When looking into the current Geist of Saint Traft pricing you can see these 3 types of bots. The first 3 results are bots that both buy high and sell low. The profit margins are small and any card fluctuations will likely result on your bot being taken advantage of (if a card drops value your bot will buy it first, if a card value goes up, yours will sell before you have a chance to update prices), although this is a good "overall" bot it will NOT please everyone. "Why wouldn't be a high buyer and cheap seller at the same time not please everyone?" the answer is simple, the stock on these bots will be limited, and some users don't mind paying 33-34 for a Geist of Saint Traft on their usual bot, they rather prefer the bot to have 4 of every card they need.
The fourth and fifth result is a example of a low buyer/low seller, these bots will have very limited stock but also lower risks of losing in trades, because when they buy a expensive card (which will be rare), it will result in a quick profit to be made. These bots might attract budget players that are always looking for cheap deals and I would recommend this pricing for a starting bot with a smaller collection.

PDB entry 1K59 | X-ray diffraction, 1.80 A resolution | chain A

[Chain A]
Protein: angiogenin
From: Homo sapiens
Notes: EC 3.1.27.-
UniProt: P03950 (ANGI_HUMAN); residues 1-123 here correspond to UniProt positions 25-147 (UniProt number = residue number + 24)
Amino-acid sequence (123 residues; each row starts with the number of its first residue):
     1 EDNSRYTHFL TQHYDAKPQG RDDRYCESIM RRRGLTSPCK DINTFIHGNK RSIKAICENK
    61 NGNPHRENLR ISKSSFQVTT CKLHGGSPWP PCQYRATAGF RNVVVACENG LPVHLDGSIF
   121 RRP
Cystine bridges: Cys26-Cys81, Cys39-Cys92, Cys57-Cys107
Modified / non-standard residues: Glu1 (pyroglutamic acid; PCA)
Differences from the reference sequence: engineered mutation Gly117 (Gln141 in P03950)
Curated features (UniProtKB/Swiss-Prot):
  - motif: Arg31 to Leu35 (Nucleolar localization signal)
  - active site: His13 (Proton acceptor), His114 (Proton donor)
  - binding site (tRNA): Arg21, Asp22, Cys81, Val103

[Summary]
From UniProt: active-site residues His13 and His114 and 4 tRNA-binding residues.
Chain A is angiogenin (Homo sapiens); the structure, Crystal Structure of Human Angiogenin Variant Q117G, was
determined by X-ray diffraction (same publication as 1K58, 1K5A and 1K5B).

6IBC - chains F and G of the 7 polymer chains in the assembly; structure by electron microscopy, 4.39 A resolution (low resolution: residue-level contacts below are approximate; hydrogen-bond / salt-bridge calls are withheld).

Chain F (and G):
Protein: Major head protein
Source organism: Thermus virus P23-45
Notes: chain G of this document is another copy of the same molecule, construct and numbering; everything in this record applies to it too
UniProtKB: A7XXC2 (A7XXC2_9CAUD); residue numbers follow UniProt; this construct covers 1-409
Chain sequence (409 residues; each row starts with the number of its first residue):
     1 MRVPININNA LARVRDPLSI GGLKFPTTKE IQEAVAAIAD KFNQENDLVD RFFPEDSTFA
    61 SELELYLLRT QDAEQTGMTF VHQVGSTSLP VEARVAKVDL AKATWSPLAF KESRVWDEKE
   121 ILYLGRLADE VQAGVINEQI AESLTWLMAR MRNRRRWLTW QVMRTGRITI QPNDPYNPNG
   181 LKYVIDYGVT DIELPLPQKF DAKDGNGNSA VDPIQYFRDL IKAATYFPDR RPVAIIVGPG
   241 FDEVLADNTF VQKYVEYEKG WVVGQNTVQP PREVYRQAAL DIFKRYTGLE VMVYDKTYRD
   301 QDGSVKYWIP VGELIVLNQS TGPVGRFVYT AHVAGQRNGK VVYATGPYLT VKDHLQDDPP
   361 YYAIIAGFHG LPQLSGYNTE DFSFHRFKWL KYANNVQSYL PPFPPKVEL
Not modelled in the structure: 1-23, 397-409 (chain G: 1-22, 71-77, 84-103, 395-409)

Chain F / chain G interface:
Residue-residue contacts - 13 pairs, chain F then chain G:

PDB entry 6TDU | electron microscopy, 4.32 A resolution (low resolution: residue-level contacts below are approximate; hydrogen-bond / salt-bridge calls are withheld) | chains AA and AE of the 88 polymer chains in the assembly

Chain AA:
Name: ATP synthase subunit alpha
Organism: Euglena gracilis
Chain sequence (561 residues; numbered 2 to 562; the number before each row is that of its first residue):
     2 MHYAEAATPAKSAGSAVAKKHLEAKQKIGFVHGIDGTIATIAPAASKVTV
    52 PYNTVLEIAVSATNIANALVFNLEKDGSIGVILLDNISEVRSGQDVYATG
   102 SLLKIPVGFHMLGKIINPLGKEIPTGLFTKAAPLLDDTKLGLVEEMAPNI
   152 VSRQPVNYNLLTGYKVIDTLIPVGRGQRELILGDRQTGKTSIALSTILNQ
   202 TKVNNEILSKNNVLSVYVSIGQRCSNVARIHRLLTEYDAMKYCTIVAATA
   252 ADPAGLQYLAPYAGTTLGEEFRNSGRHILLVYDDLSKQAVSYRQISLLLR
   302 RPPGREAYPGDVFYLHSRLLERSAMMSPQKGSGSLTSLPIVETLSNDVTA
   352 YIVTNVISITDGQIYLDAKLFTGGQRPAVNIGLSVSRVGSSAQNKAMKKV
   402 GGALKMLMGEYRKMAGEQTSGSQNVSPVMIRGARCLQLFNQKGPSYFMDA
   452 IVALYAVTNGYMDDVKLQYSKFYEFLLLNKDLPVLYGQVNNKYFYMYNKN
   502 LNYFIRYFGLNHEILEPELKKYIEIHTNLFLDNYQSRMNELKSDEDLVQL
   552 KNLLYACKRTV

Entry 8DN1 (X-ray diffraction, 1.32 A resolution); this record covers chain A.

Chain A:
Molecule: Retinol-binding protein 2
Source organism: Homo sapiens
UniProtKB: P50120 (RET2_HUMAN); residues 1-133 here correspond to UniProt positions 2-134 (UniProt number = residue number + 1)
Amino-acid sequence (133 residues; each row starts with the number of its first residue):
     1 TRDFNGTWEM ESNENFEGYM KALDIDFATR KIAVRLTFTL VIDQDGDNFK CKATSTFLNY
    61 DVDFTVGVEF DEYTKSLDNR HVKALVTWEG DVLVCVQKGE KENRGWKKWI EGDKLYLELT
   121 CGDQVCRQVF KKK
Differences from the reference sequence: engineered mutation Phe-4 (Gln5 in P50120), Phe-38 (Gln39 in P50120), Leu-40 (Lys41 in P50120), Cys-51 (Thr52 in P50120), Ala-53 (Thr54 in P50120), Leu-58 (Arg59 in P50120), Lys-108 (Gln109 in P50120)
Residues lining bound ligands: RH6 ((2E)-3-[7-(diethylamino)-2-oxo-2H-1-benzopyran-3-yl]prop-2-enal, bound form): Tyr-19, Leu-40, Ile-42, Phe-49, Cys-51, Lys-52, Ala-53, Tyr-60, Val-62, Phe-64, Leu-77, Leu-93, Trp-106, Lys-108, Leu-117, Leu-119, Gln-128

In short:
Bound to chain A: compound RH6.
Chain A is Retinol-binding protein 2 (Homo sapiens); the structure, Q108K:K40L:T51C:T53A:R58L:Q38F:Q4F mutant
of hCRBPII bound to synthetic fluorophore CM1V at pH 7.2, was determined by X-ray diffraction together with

At the bottom we have a bot buying for 31.500 and selling for 34.500 this is the kind of bot that wants their stock to be the main attraction to buying customers who prefer to get all in the same bot (even if costs them more), although wikiprice says this bot only owns 2 copies, the reality might be that he already owns 4, as it is(was) the highest current buyer. This bot will also be in many drafters buddy list (as its a high buyer, but this bot wont be picking many cards, as it has a big stock, when it does, the drafters know they will get a great offer).